Rights Abuses Belie Success in AIDS Fight

12/01/2010 12:18 pm ET | Updated May 25, 2011
  • Joe Amon Director of the health division, Human Rights Watch

This article originally appeared in the South China Morning Post on December 1, 2010.

In September, Premier Wen Jiabao attended a UN Aids sponsored summit on HIV/Aids. "We cannot turn a deaf ear to the call of life," he said, while announcing a China-Africa strategic partnership on health and development.

Today, on World Aids Day, we can expect similar proclamations and pledges to address HIV transmission and help those infected. Yet, within China, where millions of people are at risk or already infected with HIV, those who protest against Chinese government policies on Aids are harassed and silenced.

Take Tian Xi, for example. A 23-year-old man who contracted HIV and hepatitis as a child from a blood transfusion, Tian was arrested in August. His crime, according to officials, is that he destroyed US$600 worth of office equipment. His real crime is that for years, he has protested against the lack of compensation to the thousands of people infected by HIV from contaminated blood transfusions.

Tian has already spent three months behind bars, and prosecutors are now pushing for a sentence of three years. Chinese health advocates have expressed concerns about whether he is getting adequate medical treatment, while Amnesty International has said that he is at risk of torture.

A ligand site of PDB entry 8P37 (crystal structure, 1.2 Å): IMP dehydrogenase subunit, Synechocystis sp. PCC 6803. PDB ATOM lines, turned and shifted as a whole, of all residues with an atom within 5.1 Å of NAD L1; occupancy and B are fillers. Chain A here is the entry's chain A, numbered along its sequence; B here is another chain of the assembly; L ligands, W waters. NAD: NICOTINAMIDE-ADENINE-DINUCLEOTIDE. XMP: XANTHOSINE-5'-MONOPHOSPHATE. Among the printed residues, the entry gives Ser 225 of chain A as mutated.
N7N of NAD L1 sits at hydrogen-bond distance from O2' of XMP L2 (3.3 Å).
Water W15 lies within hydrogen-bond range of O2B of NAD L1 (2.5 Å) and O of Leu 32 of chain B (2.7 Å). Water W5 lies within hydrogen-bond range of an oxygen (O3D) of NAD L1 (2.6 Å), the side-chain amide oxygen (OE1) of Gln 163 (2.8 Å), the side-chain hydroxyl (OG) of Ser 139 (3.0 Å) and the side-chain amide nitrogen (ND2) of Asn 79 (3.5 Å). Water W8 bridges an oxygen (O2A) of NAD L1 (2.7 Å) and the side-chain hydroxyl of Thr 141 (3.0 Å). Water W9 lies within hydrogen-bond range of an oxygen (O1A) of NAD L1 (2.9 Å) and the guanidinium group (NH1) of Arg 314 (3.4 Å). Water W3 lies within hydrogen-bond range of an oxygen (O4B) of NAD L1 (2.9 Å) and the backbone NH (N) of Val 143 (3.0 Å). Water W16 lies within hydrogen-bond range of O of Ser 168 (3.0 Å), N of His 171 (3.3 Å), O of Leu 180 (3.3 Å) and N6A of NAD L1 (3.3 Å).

In Henan and other central Chinese provinces, the government has gone to great lengths to cover up the scandal of illegal blood-selling and contaminated blood transfusions. The reason is simple: officials profited from the blood trade long after it became clear that HIV was spreading rapidly, and did little or nothing to stop it.

Tian's experience is a reminder of the consequences that activists on the mainland face when they insist on their rights. Beijing is baldly showing the world that eliminating vocal critics plays an outsized role in its public health strategy.

Of course, there have been some advances. Community-based methadone programmes have been scaled up, NGOs conduct outreach to men who have sex with men, and some 80,000 Chinese adults are receiving antiretroviral treatment.

But scratch the surface and here is a more complex picture. The number of adults on HIV treatment, for example, obscures the lack of treatment for opportunistic infections, like tuberculosis, which ultimately kills many people with Aids. Children affected by Aids face a bleak future of stigma and exclusion. Those at highest risk of HIV infection, including sex workers, drug users, and men who have sex with men, continue to face police abuse. More than 400,000 sex workers and drug users in detoxification and re-education centers are denied most medical care; some are forced to work 18- hour days as "rehabilitation".

In September also, China concluded that its new national human rights action plan "has been effectively implemented ... and the overall cause of human rights has been promoted in an all-round way".

The experience of many HIV activists, NGOs and people living with HIV tells a different story.